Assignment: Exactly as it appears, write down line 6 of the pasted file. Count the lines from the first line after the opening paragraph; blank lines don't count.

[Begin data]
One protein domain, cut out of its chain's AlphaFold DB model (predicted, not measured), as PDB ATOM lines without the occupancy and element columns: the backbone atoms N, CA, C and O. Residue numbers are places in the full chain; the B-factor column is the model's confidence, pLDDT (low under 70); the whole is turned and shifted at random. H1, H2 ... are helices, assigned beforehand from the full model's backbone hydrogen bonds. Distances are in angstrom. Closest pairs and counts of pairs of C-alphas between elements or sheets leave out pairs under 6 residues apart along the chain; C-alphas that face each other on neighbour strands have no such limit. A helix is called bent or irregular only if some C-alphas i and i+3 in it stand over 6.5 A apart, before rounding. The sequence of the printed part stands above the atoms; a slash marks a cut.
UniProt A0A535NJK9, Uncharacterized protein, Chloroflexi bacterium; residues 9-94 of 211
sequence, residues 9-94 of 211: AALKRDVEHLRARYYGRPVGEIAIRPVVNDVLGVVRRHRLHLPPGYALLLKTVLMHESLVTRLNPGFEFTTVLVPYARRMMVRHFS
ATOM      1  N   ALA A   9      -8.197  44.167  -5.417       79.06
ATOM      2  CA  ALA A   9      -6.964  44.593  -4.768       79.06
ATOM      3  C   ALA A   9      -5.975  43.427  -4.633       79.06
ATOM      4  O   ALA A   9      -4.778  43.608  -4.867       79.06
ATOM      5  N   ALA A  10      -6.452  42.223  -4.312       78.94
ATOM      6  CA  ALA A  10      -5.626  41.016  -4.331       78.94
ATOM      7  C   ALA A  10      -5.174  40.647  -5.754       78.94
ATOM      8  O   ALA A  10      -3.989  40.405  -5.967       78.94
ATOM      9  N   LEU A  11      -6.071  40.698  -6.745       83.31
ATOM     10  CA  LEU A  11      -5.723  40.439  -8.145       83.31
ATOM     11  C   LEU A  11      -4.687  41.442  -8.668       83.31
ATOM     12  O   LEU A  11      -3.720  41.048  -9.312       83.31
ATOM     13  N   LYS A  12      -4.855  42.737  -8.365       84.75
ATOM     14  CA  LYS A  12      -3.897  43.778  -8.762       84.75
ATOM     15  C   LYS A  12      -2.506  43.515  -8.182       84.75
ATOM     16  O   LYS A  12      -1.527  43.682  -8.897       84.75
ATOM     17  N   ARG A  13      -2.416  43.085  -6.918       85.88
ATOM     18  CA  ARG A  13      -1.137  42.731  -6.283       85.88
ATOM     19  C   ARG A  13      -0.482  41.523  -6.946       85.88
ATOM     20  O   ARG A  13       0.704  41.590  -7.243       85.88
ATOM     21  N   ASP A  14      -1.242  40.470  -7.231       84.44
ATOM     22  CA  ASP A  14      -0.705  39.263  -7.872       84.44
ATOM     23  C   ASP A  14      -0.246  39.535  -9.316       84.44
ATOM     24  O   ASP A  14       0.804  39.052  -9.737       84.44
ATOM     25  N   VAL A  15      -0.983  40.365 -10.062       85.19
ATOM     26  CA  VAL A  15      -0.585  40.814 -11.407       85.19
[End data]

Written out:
ATOM      4  O   ALA A   9      -4.778  43.608  -4.867       79.06